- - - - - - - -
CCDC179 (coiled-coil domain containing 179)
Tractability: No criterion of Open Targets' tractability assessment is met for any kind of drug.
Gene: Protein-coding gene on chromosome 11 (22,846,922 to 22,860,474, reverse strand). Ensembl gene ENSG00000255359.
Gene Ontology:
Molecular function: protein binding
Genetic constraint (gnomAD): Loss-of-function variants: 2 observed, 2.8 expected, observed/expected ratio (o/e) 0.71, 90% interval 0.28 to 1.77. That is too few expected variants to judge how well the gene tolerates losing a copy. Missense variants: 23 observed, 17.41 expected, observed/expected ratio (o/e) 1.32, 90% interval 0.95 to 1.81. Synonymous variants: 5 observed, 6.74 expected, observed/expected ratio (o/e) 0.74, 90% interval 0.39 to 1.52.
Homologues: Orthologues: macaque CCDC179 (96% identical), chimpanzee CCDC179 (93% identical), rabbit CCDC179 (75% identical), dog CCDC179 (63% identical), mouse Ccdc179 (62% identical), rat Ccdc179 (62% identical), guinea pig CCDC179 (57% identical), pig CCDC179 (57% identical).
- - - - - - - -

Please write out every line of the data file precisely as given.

CCDC179 (coiled-coil domain containing 179)
Tractability: No criterion of Open Targets' tractability assessment is met for any kind of drug.
Gene: Protein-coding gene on chromosome 11 (22,846,922 to 22,860,474, reverse strand). Ensembl gene ENSG00000255359.
Gene Ontology:
Molecular function: protein binding
Genetic constraint (gnomAD): Loss-of-function variants: 2 observed, 2.8 expected, observed/expected ratio (o/e) 0.71, 90% interval 0.28 to 1.77. That is too few expected variants to judge how well the gene tolerates losing a copy. Missense variants: 23 observed, 17.41 expected, observed/expected ratio (o/e) 1.32, 90% interval 0.95 to 1.81. Synonymous variants: 5 observed, 6.74 expected, observed/expected ratio (o/e) 0.74, 90% interval 0.39 to 1.52.
Homologues: Orthologues: macaque CCDC179 (96% identical), chimpanzee CCDC179 (93% identical), rabbit CCDC179 (75% identical), dog CCDC179 (63% identical), mouse Ccdc179 (62% identical), rat Ccdc179 (62% identical), guinea pig CCDC179 (57% identical), pig CCDC179 (57% identical).